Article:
Irregular Astigmatism: Causes and Risk Factors

Irregular astigmatism can be frustrating as you cannot see well at any distance without correction.

With normal astigmatism, the light entering the eye hits two different points instead of being refracted at just one. This is caused by the irregular shape of the eye or lens (the clear part inside the eye that directs rays to the light-sensitive retina at the back of the eye).

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The problem is usually that the eye isn’t round and even, like a volleyball, but rather elongated, like a soccer ball, with more curvature in one area than another.

However, with irregular astigmatism, the surface of the eye can be uneven in many different ways, rather than just one. This can result in multiple different focus points, resulting in blurry vision.

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This article examines common causes of irregular astigmatism and the role of genetics and lifestyle factors in the condition.

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Common Causes

Irregular astigmatism can be caused by:

  • Trauma at the surface, e.g. B. by an injury with a stick or branch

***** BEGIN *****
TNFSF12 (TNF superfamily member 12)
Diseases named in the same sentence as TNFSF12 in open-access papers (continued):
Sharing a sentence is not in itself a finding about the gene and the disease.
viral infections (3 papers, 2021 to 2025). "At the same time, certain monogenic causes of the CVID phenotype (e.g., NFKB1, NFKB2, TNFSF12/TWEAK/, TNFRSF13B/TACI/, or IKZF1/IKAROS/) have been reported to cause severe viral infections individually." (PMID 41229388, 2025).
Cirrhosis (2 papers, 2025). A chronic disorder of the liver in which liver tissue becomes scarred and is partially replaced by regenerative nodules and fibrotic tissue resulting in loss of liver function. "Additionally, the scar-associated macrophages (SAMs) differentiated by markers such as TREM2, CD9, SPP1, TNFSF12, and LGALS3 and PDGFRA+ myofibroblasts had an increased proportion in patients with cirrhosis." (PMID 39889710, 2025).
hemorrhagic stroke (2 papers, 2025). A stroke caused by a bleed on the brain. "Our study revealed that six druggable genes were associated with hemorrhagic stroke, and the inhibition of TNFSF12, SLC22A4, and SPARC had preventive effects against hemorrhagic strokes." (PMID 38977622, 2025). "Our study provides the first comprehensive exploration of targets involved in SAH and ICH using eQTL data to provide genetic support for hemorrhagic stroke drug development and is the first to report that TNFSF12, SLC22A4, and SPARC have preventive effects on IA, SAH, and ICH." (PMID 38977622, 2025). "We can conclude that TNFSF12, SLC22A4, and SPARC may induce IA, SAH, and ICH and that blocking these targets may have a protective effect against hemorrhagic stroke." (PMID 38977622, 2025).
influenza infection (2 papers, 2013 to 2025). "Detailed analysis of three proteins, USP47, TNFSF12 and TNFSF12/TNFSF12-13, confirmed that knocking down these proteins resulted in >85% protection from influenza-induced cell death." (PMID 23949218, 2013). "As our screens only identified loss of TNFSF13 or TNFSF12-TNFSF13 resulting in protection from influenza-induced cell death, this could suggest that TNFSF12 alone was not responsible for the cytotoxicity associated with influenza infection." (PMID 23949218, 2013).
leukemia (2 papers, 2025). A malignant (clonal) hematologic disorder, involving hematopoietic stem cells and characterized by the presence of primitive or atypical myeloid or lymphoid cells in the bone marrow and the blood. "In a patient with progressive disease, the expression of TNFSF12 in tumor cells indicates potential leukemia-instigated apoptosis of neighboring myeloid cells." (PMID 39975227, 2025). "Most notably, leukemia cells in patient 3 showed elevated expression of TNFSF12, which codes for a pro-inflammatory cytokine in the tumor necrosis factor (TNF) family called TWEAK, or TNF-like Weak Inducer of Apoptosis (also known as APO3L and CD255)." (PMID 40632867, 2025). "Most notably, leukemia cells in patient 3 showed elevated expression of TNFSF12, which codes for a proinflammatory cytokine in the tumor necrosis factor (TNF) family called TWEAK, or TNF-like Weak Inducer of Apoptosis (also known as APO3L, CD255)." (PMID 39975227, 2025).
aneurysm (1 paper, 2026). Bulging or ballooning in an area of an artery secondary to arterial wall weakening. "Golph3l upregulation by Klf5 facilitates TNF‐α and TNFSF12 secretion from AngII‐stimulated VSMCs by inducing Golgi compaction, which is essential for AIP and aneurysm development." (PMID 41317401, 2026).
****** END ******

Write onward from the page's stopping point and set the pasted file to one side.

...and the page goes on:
• Degenerative eye diseases such as keratoconusin which the cornea (the clear dome at the front of the eye) may develop a cone shape on the surface or anterior basement membrane dystrophy, in which the cornea loses firmness and becomes uneven
  • Corneal surgery such as laser-assisted in situ keratomileusis (LASIK) with a complication such as a decentered ablation of the cornea (the clear surface reshaped by the excimer laser) or a flap problem


Certain diseases known to cause irregular astigmatism, like the following, have a genetic component. Such conditions can make the cornea prone to irregular astigmatism.


In keratoconus, the cornea thins and bulges forward, becoming cone-shaped. It causes refractive problems like myopia (where distance vision is blurry) and also irregular astigmatism. This is the result of both environmental factors, such as eye rubbing, and genetics.

Up to 23% of people with keratoconus have a family history. It appears that genes predispose some to keratoconus, usually when combined with environmental or other factors. Some genes that seem to play a role in keratoconus are:

  • VSX1 gene: This gene is also associated with corneal dystrophy, in which one or more layers of the cornea are altered.
  • SOD1 gene: This gene is linked to reactive oxygen species (produced by cellular metabolism) that can cause cell death.
  • ZNF469 gene: This gene is linked to fragile corneal syndrome, a disease in which the cornea becomes thinner.
  • TGFI Gene: This gene is linked to cell and collagen interactions.

Anterior basement membrane dystrophy

In anterior basement membrane dystrophy, the outer layer of the cornea does not develop properly and may erode. The epithelial basement membrane itself becomes thickened and very irregular, blurring your vision. This can be an inherited condition associated with the transforming growth factor-beta-induced gene (TGFBI).

Lifestyle Risk Factors